So, whether difficult discussions and debates arise in the political world, or in the church, or in realms of philosophy and ideology, or in social and cultural contexts, and, God knows, perhaps in the realms of social media more than in any other form of human communication, so often we assume that our reading, our interpretation, is the only right and correct one, and we then begin to entrench ourselves, and surround ourselves by the echo chambers of the like-minded, and stop listening to anyone other those who interpret things in the same ways that we do. Which is profoundly dangerous, but seemingly inevitable. In such times, and particularly when we descend into the demonization and denigration of those with whom we disagree, there can be great wisdom in pausing, even in the midst of significant disagreements, and taking the time to seek to understand not simply the other person’s point, but also to seek to understand the principles that they have used to come to their interpretation – a conversation that requires something more than what can be summed up in a nasty meme or snarky cartoon or cutting soundbite.
All of which is a long prelude way to a little piece of profound and transforming wisdom that is found in part of a single verse from 2 Timothy. Because I truly believe that if we realize – and accept – the principle of interpretation that this verse is seeking to convey, it may have a tremendous influence on the ways that we read the Bible, and the way that we conduct ourselves in the world as followers of Jesus Christ.
“All scripture is inspired by God and is useful for teaching, for reproof, for correction, and for training in righteousness, so that everyone who belongs to God may be proficient, equipped for every good work.”
The first part of that verse is what usually occupies our attention with its claim about the inspiration of Scripture. One is right to ask, of course, what books or texts were understood to be “scripture” when the passage was originally written, since a majority of what we, as Christians, know as the New Testament may not yet have been composed when these words about “all scripture is inspired by God” were first penned.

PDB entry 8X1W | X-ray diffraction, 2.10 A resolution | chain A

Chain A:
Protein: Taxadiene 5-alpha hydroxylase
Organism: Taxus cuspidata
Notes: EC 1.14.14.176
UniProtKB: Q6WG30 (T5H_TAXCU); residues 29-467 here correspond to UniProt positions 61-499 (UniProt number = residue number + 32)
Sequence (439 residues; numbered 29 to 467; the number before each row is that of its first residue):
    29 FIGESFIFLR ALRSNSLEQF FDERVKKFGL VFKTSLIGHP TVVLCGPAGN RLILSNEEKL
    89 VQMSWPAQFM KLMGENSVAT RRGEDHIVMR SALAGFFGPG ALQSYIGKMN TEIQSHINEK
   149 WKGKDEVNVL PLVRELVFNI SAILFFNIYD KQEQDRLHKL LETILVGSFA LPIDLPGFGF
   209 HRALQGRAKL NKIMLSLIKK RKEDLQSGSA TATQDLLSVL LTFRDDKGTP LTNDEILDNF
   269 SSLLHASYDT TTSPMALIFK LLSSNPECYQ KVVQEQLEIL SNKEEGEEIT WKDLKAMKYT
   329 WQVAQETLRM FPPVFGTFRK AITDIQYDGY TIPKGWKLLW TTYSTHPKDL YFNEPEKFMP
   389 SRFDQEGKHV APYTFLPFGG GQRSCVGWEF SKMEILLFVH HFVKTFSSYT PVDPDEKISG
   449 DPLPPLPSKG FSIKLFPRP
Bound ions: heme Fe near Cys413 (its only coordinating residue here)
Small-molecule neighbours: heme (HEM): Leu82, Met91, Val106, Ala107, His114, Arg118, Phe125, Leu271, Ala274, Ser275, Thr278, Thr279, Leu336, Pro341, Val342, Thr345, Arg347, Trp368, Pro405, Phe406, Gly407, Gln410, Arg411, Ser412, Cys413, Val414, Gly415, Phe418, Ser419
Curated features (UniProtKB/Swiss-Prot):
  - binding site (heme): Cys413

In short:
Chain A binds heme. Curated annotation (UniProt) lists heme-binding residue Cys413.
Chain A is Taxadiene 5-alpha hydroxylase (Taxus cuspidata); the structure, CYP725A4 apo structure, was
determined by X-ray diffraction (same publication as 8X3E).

But the latter part of the verse is, I think, even more important. “All scripture is inspired by God and is useful for teaching, for reproof, for correction, and for training in righteousness,” – all of which are powerful uses of holy and sacred writings. But the real point, the overarching interpretive principle, is found in the words that follow – “so that everyone who belongs to God may be proficient, equipped for every good work.”
So that everyone who belongs to God may be proficient, equipped for every good work.
That is the point of attributing authority to written texts, to sacred writings, to scripture. To be proficient and equipped for every good work. Which means, of course, that if a holy text, a sacred writing, is being used to do harm, if it is being used to destroy or to justify anything that is not good, then it is being misused. If the way that we read and interpret a text increases suffering rather than compassion, this simple principle would lead us to conclude that it is not the text itself, but rather it is our interpretation of it, that is wrong.
So, how to read the Bible? We do so in order to be equipped to do good in this world.
Which means, of course, that first and foremost, we have to read it. We are called to make the reading of it a discipline, a regular daily habit, a part of our life. And read it with the expectation that it can teach us, reprove us, correct us, train us in good relations with God and with others, make us more effective and mature and proficient in our spiritual life, equip us for goodness.
In so doing, do not be surprised that it is going to challenge you, to the very core of your being. To be equipped for every good work does not mean that the Bible, and our reading of it, is going to just pat us on the head and assure us that “it’s all good.” It’s not. The Bible’s call to holiness is issued to people like you and me, for whom true holiness is neither our usual or our typical way of being. The Bible’s call to be perfect as God is perfect is extended to people like you and me, for whom the word “perfect” is far from applicable. The Bible’s call to forgive is presented not as a suggestion, but as a command, to people like you and me, for whom forgiveness is neither our default nor our preferred way of dealing with hurt and offense. The Bible’s call to love, or more precisely, its command to love, are words that people like and me need to hear, again and again, until we realize that it is a command that is meant for us.
So we can debate how to interpret these old texts – and perhaps even realize the power that they contain. But realizing their power, or elevating them and idolizing them and proving their inerrancy and infallibility has never actually been the point. The point is to read these texts, and ponder them, and apply them in our lives, so that we can become more holy, more perfect, more forgiving, more loving, in short, more like Jesus Christ – to whom these ancient texts actually direct our attention.
Or, as the author of 2 Timothy put it, to allow these texts, and our interpretation of them, to do their work so that we can be equipped for every good work.
Which is why – and how – we should read the Bible.